The employment situation improved in nearly every major market RealPage tracks in March. With the number of COVID-19 vaccinations climbing throughout the country and business and travel restrictions easing, a semblance of normalcy appears to be on the horizon for many.
Though annual job loss is still steep across many markets, all of the nation’s worst annual performers gained back previously lost jobs in March, according to data released by the Bureau of Labor Statistics (BLS). New York and Los Angeles saw the most improvement, regaining from 92,000 to 127,000 jobs compared to February, while the rest of the markets on the list gained back anywhere from 18,000 to 55,000 lost jobs.
The list of markets with the steepest annual job losses in March was almost the same as last month with only one market failing to return. New York, Los Angeles, Chicago, and Boston returned in the same spots on the list. According to the BLS, New York’s annual job loss is now 723,100 positions, a vast improvement from the 1.4 million jobs lost in the initial months of the lockdowns.
Los Angeles’ annual loss of 456,000 jobs through March is an improvement from last month of 92,300 jobs, but it still leaves the market 11% below the market’s employment level from February 2020.
Chicago and Boston regained about 40,000 to 55,000 jobs between February and March, but still lost roughly 215,000 to 331,000 jobs for the year.
Displacing Houston, Washington, DC and Philadelphia are ranked #5 and #6 on the list of 10 steepest job loss markets with nearly 190,000 jobs lost each, although each improved by about 30,000 to 40,000 jobs from February.
Houston gained back about 50,000 jobs compared to February, bringing the market’s annual job loss total to 175,000 positions. This recent improvement moved Houston down on the list of the nation’s worst annual performers, taking the market from #5 last month to #7 in March.
Orlando made the 10 steepest job loss markets list for the first time as other markets (such as Minneapolis-St. Paul, which fell off the list) improved more. The 18,300-job improvement from February leaves the market with 154,800 jobs lost for the year.
Anaheim and San Francisco are still dealing with steep annual job losses amounting to nearly 140,000 each, but both regained an average of 33,500 jobs compared to February.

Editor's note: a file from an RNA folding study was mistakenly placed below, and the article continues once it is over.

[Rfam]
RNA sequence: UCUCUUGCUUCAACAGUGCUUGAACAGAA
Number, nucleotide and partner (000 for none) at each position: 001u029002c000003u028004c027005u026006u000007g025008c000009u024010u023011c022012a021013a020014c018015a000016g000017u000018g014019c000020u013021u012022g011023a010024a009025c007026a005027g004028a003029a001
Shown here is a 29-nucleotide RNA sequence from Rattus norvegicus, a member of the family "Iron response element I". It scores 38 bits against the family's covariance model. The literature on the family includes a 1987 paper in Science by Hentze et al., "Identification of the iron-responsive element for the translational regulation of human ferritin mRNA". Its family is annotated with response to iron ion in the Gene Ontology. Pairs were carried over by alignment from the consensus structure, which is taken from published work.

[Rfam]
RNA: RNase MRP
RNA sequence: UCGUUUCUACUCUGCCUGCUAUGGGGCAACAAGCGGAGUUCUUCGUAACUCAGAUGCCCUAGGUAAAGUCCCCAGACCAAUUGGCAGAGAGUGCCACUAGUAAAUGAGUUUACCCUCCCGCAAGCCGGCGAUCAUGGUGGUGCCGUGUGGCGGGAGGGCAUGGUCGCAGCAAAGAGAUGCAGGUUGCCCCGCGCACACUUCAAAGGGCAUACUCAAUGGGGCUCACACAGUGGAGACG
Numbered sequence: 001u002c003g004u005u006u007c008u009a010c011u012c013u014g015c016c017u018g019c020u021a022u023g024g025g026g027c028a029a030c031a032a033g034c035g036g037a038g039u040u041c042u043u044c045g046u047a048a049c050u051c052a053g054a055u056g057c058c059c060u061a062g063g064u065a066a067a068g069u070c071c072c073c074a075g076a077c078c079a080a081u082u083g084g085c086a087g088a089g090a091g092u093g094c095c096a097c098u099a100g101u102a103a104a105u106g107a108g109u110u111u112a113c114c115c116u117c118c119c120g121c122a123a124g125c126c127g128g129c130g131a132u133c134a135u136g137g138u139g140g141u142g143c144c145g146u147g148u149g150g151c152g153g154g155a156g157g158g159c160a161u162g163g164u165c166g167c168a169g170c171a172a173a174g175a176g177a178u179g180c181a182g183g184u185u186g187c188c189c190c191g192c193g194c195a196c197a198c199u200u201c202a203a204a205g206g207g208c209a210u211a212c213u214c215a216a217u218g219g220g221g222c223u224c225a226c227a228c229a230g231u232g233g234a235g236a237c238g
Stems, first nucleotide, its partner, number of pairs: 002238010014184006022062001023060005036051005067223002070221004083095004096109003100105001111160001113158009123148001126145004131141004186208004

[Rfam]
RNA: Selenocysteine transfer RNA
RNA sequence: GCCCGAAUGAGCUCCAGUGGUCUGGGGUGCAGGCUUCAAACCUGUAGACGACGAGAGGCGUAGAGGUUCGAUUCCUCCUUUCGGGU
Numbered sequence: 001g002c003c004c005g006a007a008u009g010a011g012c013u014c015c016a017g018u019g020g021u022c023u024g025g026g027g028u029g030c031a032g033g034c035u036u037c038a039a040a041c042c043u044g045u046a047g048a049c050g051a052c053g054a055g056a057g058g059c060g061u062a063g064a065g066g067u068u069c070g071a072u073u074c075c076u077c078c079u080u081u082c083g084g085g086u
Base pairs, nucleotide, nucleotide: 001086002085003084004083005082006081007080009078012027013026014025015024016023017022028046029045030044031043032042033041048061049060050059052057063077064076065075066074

These month-over-month comparisons of not seasonally-adjusted labor data from the BLS can sometimes be misleading, but nonetheless give an idea of overall trends. In addition to the 10 steepest job loss markets, Minneapolis-St. Paul, Dallas, Detroit, and Atlanta had significant improvement in regaining lost jobs compared to last month, each adding back more than 29,000 jobs.
Comparing employment levels from February 2020, before the pandemic shutdowns, reveals that four of the 150 major markets RealPage tracks have regained all of the jobs lost during the pandemic – Provo, UT, Lakeland, FL, Boise City, ID, and Salt Lake City. Of the 10 hardest hit markets, roughly half are about 6% to 8% away from reaching their February 2020 employment level, while the remainder are 10% to 12% below pre-pandemic levels.
Other major markets that are closer to regaining their pre-pandemic employment levels include: Austin (-1.7%), Jacksonville (-1.9%), San Antonio (-2.3%), Memphis (-2.7%), Kansas City (-2.7%), Tampa (-2.7%), and Dallas (-2.8%).
The number of markets with at least 100,000 jobs lost through March is now 16, as five markets dropped off: Seattle, Miami, Portland, OR, Oakland, and Nassau County-Suffolk County, NY. That is now one-third of the 49 markets on the list in April. Additionally, 19 markets lost between 50,000 and 99,999 jobs annually as of March. Combined, the jobs lost in the 10 worst markets accounted for 41% of the total losses for the top 150 markets RealPage tracks. The next 10 markets for job losses accounted for another 17% of total job losses.
As with the list of markets with the steepest job losses, the list of steepest percentage change in employment has many returning entries. According to the BLS, all of last month’s list returned with several changing places. Returning major markets include New York, San Francisco, Orlando, Los Angeles, and Las Vegas.
With this month’s improvement in employment, each of the steepest percentage job loss markets reduced their loss percentages by 90 to 270 basis points (bps). The small market of Santa Rosa, CA had the most improvement in percentage job loss compared to last month (268 bps), while Orlando improved the least (91 bps).
The range or spread of percentage job losses for the 10 worst markets increased by 25 bps from last month as weak-to-moderate improvement in the Midland/Odessa employment base was outpaced by stronger improvement in markets like New Orleans or Springfield, MA.